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International Symposium on Uranium Raw Material for the Nuclear Fuel Cycle (URAM-2023)

8–12 May 2023, Vienna, Austria

Symposium on Uranium Raw Material for the Nuclear Fuel Cycle (URAM-2023)


Adequate services, expertise and modern technologies are needed to ensure a sustainable supply of uranium raw materials to fuel both operating and future nuclear power reactors. Effective regulation, sound environmental management, training and education are required to minimize the impact of uranium mining and production and to contribute to public acceptance of the global nuclear industry in general.

In 2005, 2009, 2014 and 2018, the International Atomic Energy Agency (IAEA) hosted International Symposia on Uranium Production and Raw Materials for the Nuclear Fuel Cycle at its Headquarters in Vienna, Austria, to discuss all aspects of uranium raw materials for the uranium fuel cycle to ensure the long term sustainability of nuclear power programmes.

As the historical spot price for uranium has experienced long-term valleys and short term peaks, the industry continually seeks new innovative ways to improve efficiencies in producing uranium. Based on a number of national policies for clean energy, there is an expectation for the maintenance and growth of nuclear power worldwide, leading to an increase in uranium demand in both the near-term and mid-term. It is expected this will have a positive impact on the price of uranium. In the last few years uranium supply has approximately matched consumption, with low spot prices for uranium oxide, the placing of some mines on care and maintenance and decreased exploration activity. However, with decreasing availability of secondary supplies, and the exhaustion of current mines, the uranium resource base and production need to be further extended. The current over supply could potentially lead to under supply in the medium to long term future. Due to long lead times from discovery to production, re-evaluation of uranium resources is required now.

Purpose and Objective 

The long-term sustainability of nuclear power will depend on, among several factors, an adequate supply of uranium resources that can be delivered to the marketplace at competitive prices.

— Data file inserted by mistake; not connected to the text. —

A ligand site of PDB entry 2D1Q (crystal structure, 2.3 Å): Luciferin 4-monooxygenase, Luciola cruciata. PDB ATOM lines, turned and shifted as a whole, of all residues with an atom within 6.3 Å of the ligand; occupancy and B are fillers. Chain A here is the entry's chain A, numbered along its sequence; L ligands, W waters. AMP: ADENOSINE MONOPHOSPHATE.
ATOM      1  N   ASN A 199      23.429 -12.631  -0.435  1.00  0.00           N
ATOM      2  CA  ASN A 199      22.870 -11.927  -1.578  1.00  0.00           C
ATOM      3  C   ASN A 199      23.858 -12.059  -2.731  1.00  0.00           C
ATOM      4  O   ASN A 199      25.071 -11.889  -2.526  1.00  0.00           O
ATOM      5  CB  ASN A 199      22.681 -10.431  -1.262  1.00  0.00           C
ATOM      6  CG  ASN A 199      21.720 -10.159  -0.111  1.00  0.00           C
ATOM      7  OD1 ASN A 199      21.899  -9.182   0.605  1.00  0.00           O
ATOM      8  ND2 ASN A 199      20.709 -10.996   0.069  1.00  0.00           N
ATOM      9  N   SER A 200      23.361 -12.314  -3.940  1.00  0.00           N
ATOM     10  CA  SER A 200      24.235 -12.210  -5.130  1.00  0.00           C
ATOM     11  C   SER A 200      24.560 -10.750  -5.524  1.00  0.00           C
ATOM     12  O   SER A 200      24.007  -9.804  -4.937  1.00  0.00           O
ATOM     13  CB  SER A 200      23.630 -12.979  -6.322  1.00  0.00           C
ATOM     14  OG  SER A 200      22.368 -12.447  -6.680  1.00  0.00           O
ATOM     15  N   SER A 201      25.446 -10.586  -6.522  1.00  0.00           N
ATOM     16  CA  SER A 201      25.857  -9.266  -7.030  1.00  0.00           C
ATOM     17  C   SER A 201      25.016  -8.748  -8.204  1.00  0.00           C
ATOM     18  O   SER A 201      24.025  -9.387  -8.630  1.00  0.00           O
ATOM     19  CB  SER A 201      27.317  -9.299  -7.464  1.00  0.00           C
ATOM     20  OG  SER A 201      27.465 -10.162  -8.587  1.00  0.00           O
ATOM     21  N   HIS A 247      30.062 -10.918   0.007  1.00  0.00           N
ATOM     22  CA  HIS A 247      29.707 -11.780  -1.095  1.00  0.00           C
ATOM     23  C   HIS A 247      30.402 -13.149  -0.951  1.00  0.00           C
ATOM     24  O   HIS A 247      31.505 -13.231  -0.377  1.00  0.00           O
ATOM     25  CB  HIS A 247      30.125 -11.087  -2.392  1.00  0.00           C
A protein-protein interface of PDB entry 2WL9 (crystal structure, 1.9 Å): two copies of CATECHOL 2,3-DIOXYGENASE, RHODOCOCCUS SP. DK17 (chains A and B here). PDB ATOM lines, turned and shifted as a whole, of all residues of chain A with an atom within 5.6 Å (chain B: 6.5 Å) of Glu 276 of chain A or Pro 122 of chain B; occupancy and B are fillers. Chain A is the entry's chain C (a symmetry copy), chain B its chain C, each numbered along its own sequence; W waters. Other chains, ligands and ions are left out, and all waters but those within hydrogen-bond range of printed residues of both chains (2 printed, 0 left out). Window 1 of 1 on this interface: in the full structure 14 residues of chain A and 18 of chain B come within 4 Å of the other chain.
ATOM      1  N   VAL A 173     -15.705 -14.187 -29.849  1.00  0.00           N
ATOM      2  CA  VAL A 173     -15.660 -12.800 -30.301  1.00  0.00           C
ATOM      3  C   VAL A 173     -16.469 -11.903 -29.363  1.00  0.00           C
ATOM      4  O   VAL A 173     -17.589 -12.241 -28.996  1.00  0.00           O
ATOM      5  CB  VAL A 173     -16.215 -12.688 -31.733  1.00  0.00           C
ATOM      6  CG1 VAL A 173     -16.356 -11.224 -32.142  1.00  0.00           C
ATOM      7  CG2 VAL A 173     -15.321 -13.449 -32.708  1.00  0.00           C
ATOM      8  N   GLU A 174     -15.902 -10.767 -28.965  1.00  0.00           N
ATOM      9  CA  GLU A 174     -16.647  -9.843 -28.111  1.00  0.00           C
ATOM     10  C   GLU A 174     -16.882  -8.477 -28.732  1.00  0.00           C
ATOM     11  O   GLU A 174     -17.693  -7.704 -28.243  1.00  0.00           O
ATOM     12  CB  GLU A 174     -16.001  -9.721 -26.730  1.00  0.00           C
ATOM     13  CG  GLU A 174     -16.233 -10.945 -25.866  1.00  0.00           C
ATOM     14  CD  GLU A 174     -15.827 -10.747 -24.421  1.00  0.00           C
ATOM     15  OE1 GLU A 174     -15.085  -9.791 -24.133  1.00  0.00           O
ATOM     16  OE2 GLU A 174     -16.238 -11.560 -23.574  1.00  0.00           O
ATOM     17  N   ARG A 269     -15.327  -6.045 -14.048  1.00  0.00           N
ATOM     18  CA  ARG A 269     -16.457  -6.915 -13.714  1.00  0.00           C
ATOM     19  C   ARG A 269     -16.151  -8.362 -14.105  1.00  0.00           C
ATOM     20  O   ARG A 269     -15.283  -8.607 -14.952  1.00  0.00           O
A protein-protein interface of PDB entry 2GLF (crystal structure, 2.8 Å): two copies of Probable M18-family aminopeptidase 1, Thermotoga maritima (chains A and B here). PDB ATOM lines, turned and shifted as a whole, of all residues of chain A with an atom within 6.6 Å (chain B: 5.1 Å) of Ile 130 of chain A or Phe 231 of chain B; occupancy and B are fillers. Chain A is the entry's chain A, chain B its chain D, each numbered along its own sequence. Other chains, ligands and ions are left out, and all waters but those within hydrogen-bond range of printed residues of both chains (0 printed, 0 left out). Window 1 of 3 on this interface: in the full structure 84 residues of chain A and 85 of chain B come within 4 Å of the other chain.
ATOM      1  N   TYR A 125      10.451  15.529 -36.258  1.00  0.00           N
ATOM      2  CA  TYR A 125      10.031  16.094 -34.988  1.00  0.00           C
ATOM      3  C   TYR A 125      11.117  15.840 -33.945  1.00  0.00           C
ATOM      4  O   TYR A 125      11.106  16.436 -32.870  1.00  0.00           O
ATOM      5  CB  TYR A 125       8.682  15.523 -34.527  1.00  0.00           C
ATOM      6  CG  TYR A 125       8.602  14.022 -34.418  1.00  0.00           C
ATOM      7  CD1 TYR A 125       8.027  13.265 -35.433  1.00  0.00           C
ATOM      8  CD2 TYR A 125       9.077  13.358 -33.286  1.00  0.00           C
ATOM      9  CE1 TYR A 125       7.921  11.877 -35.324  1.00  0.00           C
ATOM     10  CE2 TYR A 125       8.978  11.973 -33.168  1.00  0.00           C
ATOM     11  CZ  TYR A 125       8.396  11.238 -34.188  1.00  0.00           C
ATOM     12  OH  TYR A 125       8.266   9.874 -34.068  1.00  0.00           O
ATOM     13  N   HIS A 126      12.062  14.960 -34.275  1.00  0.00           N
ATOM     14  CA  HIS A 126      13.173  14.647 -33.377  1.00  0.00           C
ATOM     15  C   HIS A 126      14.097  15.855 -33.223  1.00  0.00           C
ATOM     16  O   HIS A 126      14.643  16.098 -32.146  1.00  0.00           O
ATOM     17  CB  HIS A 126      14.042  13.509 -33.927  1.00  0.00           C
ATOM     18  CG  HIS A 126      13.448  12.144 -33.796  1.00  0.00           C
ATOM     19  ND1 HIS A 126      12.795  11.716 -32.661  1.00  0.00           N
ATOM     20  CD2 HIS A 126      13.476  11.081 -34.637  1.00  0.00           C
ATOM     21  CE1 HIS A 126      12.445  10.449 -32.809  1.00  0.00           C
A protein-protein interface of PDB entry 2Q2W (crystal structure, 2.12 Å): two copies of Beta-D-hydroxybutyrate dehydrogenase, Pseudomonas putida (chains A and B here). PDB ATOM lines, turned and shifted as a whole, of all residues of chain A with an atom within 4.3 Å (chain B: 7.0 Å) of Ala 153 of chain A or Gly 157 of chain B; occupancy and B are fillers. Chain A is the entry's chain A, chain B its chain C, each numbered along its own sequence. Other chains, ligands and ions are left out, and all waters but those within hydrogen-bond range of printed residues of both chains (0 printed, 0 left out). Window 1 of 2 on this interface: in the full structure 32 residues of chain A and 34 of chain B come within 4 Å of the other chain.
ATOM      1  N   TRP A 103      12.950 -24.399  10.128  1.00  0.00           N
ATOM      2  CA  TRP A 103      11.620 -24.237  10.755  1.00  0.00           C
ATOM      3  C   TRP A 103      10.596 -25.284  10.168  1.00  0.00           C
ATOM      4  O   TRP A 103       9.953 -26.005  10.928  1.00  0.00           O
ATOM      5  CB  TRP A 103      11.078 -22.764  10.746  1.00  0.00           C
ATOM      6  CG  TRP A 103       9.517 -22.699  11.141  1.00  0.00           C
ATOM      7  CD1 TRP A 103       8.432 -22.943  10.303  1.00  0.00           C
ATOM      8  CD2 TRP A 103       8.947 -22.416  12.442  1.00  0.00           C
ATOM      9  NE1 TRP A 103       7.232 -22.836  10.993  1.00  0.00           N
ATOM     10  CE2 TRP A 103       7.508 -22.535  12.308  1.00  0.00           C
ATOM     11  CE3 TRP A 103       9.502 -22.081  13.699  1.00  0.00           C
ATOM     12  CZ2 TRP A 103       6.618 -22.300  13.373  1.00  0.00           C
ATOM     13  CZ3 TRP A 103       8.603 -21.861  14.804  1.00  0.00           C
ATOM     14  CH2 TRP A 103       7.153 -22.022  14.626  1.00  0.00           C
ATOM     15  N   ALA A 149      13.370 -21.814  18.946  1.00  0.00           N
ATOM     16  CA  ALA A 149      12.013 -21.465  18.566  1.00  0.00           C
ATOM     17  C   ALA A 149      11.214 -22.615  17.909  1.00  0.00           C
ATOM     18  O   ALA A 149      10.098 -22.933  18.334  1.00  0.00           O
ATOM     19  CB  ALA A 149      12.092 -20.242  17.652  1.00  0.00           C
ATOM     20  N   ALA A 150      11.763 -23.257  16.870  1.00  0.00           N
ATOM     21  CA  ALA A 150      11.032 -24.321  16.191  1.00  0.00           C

The purpose of the event is to analyse supply–demand scenarios and to present and discuss the latest developments and innovations in uranium geology, exploration, mining, processing and site decommissioning to ensure a sustainable supply of uranium for use as nuclear fuel. The presentations and discussions at URAM-2023 will:

  • Lead to a better understanding of the adequacy of uranium supply to meet future demand;
  • Provide information on geological models, new exploration concepts, knowledge and technologies that may potentially result in the discovery and development of new uranium resources;
  • Describe new mining and processing technologies that have the potential to support a more efficient and sustainable development of uranium and related resources; and
  • Consider the environmental compatibility of uranium production and the overall effectiveness of progressive waste management, decommissioning and remediation of production facilities.

Target Audience

URAM-2023 is intended to bring together scientists, managers, exploration and mining geologists, mineral economists, engineers, operators, regulators, community representatives, social scientists, nuclear fuel cycle and environmental specialists and young professionals to exchange information and discuss updated research and current issues related to uranium geology and deposits, exploration, mining and processing, production economics and environmental and legal issues.

Themes and Topics

Contributed papers will be accepted on the following topics:

  • Nuclear power and energy markets
  • Geology and metallogeny of uranium deposits
  • Advances in uranium and thorium exploration
  • Project management and evaluations of uranium and thorium projects
  • Underground and open pit uranium mining and processing
  • Uranium production by the in situ recovery (ISR) process
  • Thorium and associated resources
  • Health, safety, environment and social responsibility
  • Education and training in the uranium production cycle
  • Uranium from unconventional resources
  • Tailings and waste management
  • Uranium newcomers


The symposium programme will consist of plenary sessions, parallel technical sessions (as required), a poster session and closing uranium industry panel discussions.

The opening session will include opening statements delivered by the Symposium President and the IAEA, and presentations from invited speakers and experts.

Depending on the number of abstracts/synopses received, poster sessions will also be organized.

The closing session will include a summary of the main conclusions of the symposium, delivered by the Symposium President, and closing remarks from the IAEA.

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